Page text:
Tradition and Deals Still Drawing Thanksgiving Shoppers Into Stores

Jay Pujalte, 45, spent three nights in a tent outside the Atwater Village Best Buy. With a rug for comfort and his wife and daughter for company, Pujalte was willing to wait to find a deal — and an experience — that couldn’t be had online.

Customers fill their shopping carts with laptops at Best Buy just after the Atwater Village store opened on Thanksgiving on Nov. 23, 2017. (Credit: Gina Ferazzi / Los Angeles Times)

Customers fill their shopping carts with laptops at Best Buy just after the Atwater Village store opened on Thanksgiving on Nov. 23, 2017. (Credit: Gina Ferazzi / Los Angeles Times)

Over the years, e-commerce and ever-earlier sales have eroded Black Friday’s prominence as the main barometer of the holiday shopping season. But Thanksgiving night shopping still holds mystique for consumers.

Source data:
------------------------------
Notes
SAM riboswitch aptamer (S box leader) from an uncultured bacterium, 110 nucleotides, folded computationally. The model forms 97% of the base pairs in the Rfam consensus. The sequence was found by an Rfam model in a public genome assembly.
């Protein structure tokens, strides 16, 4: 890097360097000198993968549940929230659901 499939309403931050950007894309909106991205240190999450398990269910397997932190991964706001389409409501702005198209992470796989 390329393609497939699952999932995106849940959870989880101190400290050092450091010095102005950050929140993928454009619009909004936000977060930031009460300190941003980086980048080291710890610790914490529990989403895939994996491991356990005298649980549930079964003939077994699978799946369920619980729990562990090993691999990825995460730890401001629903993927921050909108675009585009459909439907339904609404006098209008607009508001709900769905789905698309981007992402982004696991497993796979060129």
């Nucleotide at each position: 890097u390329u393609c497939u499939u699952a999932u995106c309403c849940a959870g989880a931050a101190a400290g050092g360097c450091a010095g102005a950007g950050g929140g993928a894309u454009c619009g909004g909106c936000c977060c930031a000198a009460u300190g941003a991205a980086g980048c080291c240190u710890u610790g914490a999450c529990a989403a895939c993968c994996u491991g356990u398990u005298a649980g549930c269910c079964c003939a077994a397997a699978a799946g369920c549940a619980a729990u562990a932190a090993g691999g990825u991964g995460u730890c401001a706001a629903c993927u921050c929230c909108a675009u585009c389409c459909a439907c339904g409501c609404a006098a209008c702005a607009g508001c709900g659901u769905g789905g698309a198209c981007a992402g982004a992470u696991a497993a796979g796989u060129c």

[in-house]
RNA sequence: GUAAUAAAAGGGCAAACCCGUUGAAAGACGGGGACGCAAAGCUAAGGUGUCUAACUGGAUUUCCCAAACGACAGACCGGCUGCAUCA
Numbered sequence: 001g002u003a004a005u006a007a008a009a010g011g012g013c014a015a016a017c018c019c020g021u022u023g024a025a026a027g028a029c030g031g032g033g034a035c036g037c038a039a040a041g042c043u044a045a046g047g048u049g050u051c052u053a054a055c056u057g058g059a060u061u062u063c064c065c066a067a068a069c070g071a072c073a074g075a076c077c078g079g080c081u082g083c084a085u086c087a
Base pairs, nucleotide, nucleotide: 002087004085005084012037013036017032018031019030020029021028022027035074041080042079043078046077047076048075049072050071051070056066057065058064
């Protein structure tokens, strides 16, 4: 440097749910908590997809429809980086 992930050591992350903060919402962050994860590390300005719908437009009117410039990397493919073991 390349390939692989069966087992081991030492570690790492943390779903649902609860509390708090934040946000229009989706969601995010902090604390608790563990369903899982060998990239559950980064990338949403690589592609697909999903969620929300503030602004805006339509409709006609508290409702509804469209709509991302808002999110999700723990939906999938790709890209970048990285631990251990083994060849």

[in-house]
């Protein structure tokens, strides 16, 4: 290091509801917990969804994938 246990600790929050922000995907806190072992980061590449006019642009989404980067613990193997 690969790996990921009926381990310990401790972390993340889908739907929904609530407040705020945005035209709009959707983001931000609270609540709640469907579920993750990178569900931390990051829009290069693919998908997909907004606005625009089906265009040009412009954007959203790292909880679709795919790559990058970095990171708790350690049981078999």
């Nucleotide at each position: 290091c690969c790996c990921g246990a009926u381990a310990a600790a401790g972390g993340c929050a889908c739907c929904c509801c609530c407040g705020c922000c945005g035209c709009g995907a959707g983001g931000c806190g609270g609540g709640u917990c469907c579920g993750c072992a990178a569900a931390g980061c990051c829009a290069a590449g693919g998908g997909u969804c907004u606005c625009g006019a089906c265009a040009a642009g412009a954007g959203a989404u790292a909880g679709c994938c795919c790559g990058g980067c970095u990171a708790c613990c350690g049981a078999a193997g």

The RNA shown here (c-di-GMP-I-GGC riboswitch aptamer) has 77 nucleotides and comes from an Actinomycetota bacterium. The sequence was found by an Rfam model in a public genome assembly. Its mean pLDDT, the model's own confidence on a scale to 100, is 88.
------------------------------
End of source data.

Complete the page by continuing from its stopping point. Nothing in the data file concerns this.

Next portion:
A recent PwC consumer survey found that 58 percent of shoppers planned to go out and browse for bargains after eating their turkey. Last year, only 40 percent of shoppers said they would shop on Thanksgiving night.

Some choose to shop in brick-and-mortar stores to be able to see and touch what they are buying. Some, as Pujalte said, want to capture “the shopping spirit.”

Read the full story on LATimes.com.